Convention Girl - a couple of fanboys run afoul of a sexy vampire at a horror convention. There’s more of the inhouse style of silliness and gore, but this episode also confirms Shivers Down Your Spine’s other obsession: tits. Heaving bosoms, full bras to bare breasts; the film is full of them, not so much shivers down the spine, but bouncing of the chest. It does get a bit awkward.
Birthday Dinner - a highlight. A none more black comedy which sees an ever so proper middle class couple sit down for ‘such a delicious’ meal of steak, with the dinner table small talk consisting of the wife chastising the husband for his strict treatment of their unseen little girl…. but why isn’t she a part of this family dinner? Cruel and effective, this one leaves a nasty taste in your mouth.
Whispering Board - sorority girls with a Ouija board. Ouija boards never really work in horror films, so thankfully, the focus here instead is on the tenuous bonds and jealousies that simmer within teen friendship groups, but which are brought to the fore during this séance.
I Dream of Djinni - wherein the bare breasted star of the wraparound gets to feature in her own story, in which another drunk guy gets to wish for exactly what you’d imagine he would, with ironic consequences. After this sequence, we cut back to Jeff’s sofa, where he says to Sabihah ‘I was a little flummoxed by you, but now I’m starting to enjoy your company’, and I agreed; as it was at this point that the film’s wacky rhythms started to work on me, and the quality of the shorts began to improve at this half way mark, also.
Shortly After Nightfall - a break into noir territory here, with a ghostly crime to be solved by the grizzled voiceover. Interestingly shot, with a murder filmed in silence which is made all the more chilling for the victim’s soundless thrashings. Moody.
A Bad Heart - my favourite, a well-acted bad romance that builds character, atmosphere and surprises in order to serve its inevitable and deadly punch line.
Last Breath - the saddest and grimmest of the tales; a girl, afflicted with a deadly case of FOMO after being blown out by her date, slowly drives herself mad.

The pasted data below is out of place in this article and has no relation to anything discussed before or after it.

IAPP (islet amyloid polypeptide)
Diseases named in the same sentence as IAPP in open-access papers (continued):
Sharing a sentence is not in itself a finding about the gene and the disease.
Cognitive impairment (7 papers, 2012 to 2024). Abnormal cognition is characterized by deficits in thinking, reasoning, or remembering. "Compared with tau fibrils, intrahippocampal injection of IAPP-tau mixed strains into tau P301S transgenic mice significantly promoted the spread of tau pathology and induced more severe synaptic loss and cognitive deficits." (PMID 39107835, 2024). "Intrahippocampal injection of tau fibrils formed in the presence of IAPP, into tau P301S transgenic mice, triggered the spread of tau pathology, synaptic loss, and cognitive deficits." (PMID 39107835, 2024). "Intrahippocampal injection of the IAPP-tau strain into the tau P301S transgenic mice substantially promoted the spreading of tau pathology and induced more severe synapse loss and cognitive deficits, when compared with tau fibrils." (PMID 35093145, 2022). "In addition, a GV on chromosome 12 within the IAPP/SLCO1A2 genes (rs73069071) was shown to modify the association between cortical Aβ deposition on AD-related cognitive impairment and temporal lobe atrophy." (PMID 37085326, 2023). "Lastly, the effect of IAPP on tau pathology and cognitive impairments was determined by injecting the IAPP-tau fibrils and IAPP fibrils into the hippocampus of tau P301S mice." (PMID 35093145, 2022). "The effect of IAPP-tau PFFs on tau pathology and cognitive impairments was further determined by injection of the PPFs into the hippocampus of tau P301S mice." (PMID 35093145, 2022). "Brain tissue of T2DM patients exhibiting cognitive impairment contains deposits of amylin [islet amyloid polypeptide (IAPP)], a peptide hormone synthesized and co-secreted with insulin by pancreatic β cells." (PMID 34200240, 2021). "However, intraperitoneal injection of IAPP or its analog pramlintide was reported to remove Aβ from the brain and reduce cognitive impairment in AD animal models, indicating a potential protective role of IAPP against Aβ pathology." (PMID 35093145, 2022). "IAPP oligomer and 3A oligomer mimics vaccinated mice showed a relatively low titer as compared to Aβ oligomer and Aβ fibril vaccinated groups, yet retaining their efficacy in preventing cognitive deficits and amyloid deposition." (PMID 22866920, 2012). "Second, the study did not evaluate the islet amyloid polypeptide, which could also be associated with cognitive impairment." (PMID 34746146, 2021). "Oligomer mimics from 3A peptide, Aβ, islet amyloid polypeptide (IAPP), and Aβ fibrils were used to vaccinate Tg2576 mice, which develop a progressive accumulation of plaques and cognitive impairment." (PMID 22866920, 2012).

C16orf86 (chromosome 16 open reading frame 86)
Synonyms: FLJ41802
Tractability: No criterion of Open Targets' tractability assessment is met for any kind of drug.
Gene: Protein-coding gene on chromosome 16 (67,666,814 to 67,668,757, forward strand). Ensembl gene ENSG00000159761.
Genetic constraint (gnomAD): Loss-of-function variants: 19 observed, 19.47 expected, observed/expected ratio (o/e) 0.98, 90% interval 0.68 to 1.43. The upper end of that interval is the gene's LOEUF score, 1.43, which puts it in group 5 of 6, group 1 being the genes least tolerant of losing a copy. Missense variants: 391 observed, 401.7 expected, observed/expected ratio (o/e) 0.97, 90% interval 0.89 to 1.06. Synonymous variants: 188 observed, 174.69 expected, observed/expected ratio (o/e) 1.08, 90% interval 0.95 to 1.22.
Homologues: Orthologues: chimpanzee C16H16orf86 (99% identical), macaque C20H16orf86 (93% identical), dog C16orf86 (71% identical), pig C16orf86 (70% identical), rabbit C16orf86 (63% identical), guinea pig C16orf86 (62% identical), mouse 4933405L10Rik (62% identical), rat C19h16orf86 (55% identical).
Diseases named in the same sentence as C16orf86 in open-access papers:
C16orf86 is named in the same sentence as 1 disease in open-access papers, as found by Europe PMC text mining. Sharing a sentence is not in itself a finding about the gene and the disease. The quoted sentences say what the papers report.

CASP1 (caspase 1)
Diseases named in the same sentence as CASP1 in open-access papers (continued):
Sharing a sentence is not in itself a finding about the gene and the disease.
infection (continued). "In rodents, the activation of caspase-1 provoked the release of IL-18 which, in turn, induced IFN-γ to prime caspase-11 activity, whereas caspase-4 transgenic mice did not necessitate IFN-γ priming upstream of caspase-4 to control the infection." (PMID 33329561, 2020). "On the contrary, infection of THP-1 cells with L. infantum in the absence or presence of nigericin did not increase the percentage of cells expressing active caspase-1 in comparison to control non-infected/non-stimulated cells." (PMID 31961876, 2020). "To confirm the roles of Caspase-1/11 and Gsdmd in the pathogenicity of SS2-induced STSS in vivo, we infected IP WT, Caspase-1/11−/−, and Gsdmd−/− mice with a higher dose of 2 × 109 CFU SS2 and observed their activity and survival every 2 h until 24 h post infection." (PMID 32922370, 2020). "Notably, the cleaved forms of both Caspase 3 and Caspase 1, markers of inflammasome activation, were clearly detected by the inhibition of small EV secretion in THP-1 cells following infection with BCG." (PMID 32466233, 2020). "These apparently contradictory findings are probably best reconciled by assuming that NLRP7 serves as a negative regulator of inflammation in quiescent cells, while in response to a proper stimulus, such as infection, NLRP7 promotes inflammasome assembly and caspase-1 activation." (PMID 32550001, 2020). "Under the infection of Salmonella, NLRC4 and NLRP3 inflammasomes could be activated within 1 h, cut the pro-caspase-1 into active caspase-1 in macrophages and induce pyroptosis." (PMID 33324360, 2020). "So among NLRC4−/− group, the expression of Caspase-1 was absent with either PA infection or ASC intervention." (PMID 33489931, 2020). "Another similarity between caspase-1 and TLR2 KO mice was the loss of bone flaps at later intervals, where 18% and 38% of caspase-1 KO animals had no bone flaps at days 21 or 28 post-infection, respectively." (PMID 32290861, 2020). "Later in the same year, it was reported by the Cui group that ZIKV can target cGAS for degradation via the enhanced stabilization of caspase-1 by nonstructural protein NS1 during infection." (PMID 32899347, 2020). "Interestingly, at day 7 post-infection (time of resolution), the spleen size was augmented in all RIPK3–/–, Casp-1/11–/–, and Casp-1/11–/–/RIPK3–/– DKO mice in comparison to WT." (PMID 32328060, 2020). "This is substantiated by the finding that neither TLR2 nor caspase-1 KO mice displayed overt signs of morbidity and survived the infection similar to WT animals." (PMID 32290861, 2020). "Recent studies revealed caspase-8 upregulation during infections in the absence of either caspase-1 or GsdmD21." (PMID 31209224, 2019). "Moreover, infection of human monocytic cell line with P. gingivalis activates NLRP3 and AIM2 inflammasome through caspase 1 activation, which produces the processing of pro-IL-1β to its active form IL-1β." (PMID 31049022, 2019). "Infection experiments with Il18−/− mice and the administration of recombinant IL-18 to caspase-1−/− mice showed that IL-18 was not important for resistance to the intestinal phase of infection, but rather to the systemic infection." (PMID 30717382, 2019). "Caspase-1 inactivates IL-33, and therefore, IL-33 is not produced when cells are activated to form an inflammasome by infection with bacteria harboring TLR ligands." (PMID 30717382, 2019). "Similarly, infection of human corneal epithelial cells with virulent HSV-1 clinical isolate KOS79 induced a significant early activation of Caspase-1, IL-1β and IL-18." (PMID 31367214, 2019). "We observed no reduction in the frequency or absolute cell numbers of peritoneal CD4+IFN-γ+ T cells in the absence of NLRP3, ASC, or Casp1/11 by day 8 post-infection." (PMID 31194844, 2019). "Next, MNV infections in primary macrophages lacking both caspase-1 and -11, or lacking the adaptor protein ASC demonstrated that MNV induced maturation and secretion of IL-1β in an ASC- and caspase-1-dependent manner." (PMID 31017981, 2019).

A Christmas Horror Story - in the words of Sabihah, an ‘eighties themed Christmas killer story’. With its synths, neon colour scheme and faded cinematography, A Christmas Horror Story is certainly authentic in its recreation of the ‘vhaesthetic’, but gives too much to the ‘wasn’t the past funny’ stylising, and only just about remembers to riff on Amicus’ classic … And All Through the House when the short is all but over.
This intentional final call back to Amicus (and, by extension, the EC comics that were print forerunners of the anthology format), along with the gorgeous title sequence that invokes the divine paints of Tom Chantrell, leaves us in no doubt that this film is the work of true enthusiasts, which is why, at times, Shivers Down Your Spine slightly disheartens. The preoccupation with minor nudity is indicative of its juvenilia, but also its lack of confidence in its audience (the post credits insultingly promise that ‘Sabihah and her boobs will return’: you think that’s all we’re interested in?!) and itself as a horror film. Far more hit than miss, Shivers Down The Spine does itself disservice when it apologises for its shortcomings - Jeff and Sabihah discuss the relative merits of the stories throughout, arguing that certain effects are bad, or the sound quality is less than perfect. Relax guys, it’s not as bad as all that, and, plus, there’s only so far you can go with this sort of self-deprecating reflexivity before the audience feels as if you’re mocking them for bothering to watch! And audiences should watch Shivers Down Your Spine - with its variety of ideas, bare enthusiasm and value for money, it’s a welcome addition to the horror anthology format. Schlocky and scary fun. Shivers Down Your Spine is available at